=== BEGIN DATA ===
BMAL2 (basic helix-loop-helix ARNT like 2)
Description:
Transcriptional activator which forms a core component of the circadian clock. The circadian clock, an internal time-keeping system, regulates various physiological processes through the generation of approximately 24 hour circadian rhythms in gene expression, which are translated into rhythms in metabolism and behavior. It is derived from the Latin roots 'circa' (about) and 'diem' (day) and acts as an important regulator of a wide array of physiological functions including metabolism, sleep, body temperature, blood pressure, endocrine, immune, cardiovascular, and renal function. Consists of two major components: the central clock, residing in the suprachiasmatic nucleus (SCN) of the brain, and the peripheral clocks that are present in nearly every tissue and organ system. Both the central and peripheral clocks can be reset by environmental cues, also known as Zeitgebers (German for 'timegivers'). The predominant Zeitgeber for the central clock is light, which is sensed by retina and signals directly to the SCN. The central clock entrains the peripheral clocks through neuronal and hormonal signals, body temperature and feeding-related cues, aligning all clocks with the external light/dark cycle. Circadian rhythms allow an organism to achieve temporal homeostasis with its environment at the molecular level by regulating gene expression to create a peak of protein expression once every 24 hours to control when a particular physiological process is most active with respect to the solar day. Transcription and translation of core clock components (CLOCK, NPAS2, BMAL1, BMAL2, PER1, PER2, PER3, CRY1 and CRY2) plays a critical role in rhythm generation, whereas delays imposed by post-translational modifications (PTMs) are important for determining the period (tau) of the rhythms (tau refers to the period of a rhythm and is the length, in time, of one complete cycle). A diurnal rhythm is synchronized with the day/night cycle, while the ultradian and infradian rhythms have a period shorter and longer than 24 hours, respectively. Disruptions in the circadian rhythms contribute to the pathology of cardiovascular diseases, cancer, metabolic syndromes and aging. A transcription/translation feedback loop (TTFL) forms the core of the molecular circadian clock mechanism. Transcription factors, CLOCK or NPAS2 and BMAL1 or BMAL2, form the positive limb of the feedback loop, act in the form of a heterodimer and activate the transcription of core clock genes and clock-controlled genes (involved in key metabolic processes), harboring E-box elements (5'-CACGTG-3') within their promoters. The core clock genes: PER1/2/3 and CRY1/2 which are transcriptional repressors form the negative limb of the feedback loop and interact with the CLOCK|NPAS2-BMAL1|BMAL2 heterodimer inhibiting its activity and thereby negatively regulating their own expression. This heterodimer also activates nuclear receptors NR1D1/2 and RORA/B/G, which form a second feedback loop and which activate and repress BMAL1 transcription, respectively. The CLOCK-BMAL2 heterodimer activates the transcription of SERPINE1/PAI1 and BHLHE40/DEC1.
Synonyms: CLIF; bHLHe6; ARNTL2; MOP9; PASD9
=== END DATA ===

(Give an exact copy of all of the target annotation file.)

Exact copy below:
BMAL2 (basic helix-loop-helix ARNT like 2)
Description:
Transcriptional activator which forms a core component of the circadian clock. The circadian clock, an internal time-keeping system, regulates various physiological processes through the generation of approximately 24 hour circadian rhythms in gene expression, which are translated into rhythms in metabolism and behavior. It is derived from the Latin roots 'circa' (about) and 'diem' (day) and acts as an important regulator of a wide array of physiological functions including metabolism, sleep, body temperature, blood pressure, endocrine, immune, cardiovascular, and renal function. Consists of two major components: the central clock, residing in the suprachiasmatic nucleus (SCN) of the brain, and the peripheral clocks that are present in nearly every tissue and organ system. Both the central and peripheral clocks can be reset by environmental cues, also known as Zeitgebers (German for 'timegivers'). The predominant Zeitgeber for the central clock is light, which is sensed by retina and signals directly to the SCN. The central clock entrains the peripheral clocks through neuronal and hormonal signals, body temperature and feeding-related cues, aligning all clocks with the external light/dark cycle. Circadian rhythms allow an organism to achieve temporal homeostasis with its environment at the molecular level by regulating gene expression to create a peak of protein expression once every 24 hours to control when a particular physiological process is most active with respect to the solar day. Transcription and translation of core clock components (CLOCK, NPAS2, BMAL1, BMAL2, PER1, PER2, PER3, CRY1 and CRY2) plays a critical role in rhythm generation, whereas delays imposed by post-translational modifications (PTMs) are important for determining the period (tau) of the rhythms (tau refers to the period of a rhythm and is the length, in time, of one complete cycle). A diurnal rhythm is synchronized with the day/night cycle, while the ultradian and infradian rhythms have a period shorter and longer than 24 hours, respectively. Disruptions in the circadian rhythms contribute to the pathology of cardiovascular diseases, cancer, metabolic syndromes and aging. A transcription/translation feedback loop (TTFL) forms the core of the molecular circadian clock mechanism. Transcription factors, CLOCK or NPAS2 and BMAL1 or BMAL2, form the positive limb of the feedback loop, act in the form of a heterodimer and activate the transcription of core clock genes and clock-controlled genes (involved in key metabolic processes), harboring E-box elements (5'-CACGTG-3') within their promoters. The core clock genes: PER1/2/3 and CRY1/2 which are transcriptional repressors form the negative limb of the feedback loop and interact with the CLOCK|NPAS2-BMAL1|BMAL2 heterodimer inhibiting its activity and thereby negatively regulating their own expression. This heterodimer also activates nuclear receptors NR1D1/2 and RORA/B/G, which form a second feedback loop and which activate and repress BMAL1 transcription, respectively. The CLOCK-BMAL2 heterodimer activates the transcription of SERPINE1/PAI1 and BHLHE40/DEC1.
Synonyms: CLIF; bHLHe6; ARNTL2; MOP9; PASD9